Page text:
Confidence at work

I have just updated the About this site page, which previously had said very little about what this blog was about and my underlying philosophy. Please have a read some time and let me know what you think.

Last week I was on a 5 day, 8.30 – 5.30, course – the first time I’ve been on such an intensive course for many years. Despite this intensity – it was interesting that the 45 of us on the course attended everyday, no-one going off sick, and everyone arriving on time and staying till the end of the day. Usually on one day courses starting at 9.30 and finishing at around 4.00 you don’t get that dedication!

The reason for the 100% attendance? It was clear from the outset that we were going to develop a huge amount professionally. One of the course tutors said:-

“with the new skills and insights you develop during the course, your confidence is enhanced, and you have a new language to advocate the service can deliver.”

And I have to agree. Despite working for over twenty years as an Occupational Therapist, I have come away from the course with new skills and definitely a renewed self confidence in myself as a clinician.

I should stress I hadn’t seen myself as lacking confidence at work, far from it. But its amazing how we can get into comfortable “groves” (or comfort zones) in employment, and other areas of our lives. We don’t stretch ourselves, unless pushed.

Without new challenges and the constant awareness that you are “on top of your game”, its easy for confidence to fade – or be lost quickly if things go wrong. This was illustrated last week in Confidence making bread when I talked about England, the supposed weaker team, beating Australia in the Rugby World Cup. OK, that was also an excuse to say we have now beaten hosts France and are through to the final!!!!!!!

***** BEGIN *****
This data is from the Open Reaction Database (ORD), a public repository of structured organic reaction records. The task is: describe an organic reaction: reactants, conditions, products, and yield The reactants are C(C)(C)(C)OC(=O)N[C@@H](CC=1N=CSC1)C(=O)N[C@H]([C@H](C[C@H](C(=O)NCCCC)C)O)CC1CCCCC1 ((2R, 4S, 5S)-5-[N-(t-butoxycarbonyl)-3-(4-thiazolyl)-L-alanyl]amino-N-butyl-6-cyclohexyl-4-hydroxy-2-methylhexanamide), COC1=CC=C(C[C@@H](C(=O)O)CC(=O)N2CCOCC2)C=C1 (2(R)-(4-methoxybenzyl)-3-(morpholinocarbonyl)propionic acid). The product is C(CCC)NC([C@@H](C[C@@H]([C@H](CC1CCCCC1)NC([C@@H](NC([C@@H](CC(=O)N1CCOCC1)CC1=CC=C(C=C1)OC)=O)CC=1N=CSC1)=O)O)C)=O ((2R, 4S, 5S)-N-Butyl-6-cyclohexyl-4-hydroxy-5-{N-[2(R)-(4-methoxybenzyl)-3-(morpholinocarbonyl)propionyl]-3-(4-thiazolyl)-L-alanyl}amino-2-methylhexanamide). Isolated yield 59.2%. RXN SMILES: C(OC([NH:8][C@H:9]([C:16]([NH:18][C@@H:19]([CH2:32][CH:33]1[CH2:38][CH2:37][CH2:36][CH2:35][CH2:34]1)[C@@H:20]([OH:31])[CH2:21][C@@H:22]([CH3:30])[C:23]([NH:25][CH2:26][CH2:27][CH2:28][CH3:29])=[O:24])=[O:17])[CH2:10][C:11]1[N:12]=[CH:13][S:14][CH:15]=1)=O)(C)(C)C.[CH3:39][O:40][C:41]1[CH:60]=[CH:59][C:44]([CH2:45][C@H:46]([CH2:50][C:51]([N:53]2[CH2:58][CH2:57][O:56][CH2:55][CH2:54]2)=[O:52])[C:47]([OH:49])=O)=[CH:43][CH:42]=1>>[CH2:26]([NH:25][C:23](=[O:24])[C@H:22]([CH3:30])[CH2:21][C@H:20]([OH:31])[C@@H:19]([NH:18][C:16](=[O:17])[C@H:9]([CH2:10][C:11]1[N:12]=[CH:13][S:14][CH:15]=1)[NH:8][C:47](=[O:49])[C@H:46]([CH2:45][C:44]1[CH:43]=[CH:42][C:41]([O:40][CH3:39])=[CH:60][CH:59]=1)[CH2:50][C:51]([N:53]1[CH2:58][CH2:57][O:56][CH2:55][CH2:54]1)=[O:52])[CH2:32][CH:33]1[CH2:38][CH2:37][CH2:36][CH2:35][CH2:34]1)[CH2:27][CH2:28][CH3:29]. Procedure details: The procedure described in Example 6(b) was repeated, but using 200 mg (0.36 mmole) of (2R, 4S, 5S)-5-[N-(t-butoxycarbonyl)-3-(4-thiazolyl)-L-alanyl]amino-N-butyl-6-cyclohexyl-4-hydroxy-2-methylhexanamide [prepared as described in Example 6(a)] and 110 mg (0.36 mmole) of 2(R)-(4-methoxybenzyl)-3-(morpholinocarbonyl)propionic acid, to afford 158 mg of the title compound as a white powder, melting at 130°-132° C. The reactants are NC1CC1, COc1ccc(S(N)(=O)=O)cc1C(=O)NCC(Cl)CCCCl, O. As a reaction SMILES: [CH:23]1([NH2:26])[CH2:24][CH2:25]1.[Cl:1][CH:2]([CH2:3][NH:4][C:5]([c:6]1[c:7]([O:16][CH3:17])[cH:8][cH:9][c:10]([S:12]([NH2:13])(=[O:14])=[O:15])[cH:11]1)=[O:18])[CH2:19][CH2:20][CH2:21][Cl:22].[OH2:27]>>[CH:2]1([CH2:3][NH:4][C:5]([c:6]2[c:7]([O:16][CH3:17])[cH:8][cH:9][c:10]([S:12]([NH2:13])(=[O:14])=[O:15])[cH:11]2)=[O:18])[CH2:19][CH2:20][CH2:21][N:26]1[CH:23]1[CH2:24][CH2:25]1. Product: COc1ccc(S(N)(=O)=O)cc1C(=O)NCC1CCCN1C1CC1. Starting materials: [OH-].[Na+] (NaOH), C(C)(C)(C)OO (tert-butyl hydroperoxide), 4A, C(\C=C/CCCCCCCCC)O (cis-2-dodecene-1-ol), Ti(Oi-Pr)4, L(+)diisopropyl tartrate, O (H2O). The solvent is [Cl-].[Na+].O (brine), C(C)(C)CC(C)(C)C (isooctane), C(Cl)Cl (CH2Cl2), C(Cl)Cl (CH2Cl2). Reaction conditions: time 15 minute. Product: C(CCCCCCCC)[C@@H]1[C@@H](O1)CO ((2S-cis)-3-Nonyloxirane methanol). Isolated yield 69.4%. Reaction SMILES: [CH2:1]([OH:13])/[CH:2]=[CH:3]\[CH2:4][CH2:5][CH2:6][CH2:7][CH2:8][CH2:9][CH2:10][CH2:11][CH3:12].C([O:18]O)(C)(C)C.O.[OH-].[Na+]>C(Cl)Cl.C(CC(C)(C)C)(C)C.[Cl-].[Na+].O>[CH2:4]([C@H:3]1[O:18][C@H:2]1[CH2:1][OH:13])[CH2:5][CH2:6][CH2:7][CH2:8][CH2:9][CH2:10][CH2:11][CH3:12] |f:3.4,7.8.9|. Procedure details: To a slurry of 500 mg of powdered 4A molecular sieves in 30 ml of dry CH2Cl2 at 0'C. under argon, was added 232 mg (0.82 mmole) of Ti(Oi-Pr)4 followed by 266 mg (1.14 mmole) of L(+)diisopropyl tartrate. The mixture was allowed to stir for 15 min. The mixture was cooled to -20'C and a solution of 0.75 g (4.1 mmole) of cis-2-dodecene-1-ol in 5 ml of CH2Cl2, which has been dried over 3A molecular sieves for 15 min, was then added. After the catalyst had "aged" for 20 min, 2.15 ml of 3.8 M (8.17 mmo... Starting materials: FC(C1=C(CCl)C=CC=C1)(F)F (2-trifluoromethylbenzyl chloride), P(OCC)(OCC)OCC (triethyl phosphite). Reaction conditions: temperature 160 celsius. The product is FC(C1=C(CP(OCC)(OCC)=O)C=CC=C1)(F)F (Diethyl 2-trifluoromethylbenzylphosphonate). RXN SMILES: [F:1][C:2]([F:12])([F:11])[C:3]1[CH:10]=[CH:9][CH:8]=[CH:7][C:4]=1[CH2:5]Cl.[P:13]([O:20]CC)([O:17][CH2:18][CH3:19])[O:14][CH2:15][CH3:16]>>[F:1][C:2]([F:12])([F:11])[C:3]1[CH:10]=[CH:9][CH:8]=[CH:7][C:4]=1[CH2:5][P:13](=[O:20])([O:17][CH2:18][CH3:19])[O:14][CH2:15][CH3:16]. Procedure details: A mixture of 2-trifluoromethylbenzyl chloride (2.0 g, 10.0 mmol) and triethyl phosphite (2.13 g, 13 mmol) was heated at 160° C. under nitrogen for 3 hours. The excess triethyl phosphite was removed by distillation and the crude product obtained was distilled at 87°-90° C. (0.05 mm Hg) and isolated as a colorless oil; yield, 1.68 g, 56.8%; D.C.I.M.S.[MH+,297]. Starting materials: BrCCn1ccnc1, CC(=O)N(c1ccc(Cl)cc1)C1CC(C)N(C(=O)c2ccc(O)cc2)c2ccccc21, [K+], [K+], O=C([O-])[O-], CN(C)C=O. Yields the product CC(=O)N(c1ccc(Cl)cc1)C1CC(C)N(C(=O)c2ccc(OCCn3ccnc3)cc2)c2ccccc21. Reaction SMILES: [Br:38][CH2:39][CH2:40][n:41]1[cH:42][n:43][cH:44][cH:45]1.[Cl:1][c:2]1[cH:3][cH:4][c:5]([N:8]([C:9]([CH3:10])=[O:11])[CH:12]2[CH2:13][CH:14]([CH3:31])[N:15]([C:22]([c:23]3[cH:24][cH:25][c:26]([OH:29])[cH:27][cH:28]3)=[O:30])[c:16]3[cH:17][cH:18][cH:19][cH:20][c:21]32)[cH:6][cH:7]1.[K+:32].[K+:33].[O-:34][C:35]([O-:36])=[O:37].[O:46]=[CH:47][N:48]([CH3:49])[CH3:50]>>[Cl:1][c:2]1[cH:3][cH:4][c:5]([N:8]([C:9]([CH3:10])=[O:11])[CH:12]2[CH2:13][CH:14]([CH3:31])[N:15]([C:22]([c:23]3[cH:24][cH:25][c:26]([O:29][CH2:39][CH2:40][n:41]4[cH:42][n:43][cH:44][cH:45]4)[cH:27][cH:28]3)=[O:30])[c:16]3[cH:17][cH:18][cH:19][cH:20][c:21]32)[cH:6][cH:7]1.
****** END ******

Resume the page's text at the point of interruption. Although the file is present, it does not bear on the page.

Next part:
Whatever work you do, it should be possible to stretch and develop – its not the prerogative of “professionals”. In my “About” page I list “Flow” by Mihaly Csikszentmihalyi as one of my favourite Personal Development books – certainly the one that has influenced me most.

Csikszentmihalyi illustrates how surgeons – who are amongst the most highly skilled and respected professionals around – can become bored if their work isn’t structured to give ongoing challenges. He contrasts this with hill farmers in rural regions, working 16 hour days where work and leisure blend into one. Also, he shows how factory workers can find challenges – and “flow”- if their work and attitude towards it are well structured.

In confidence in your environment I stressed how we can make changes to our environment and change how we feel, and this affects our confidence. Likewise looking at how we can do our job better, improving our skills and setting ourselves ongoing challenges will indirectly improve self confidence. And improving skills includes personal development skills, such as assertiveness.

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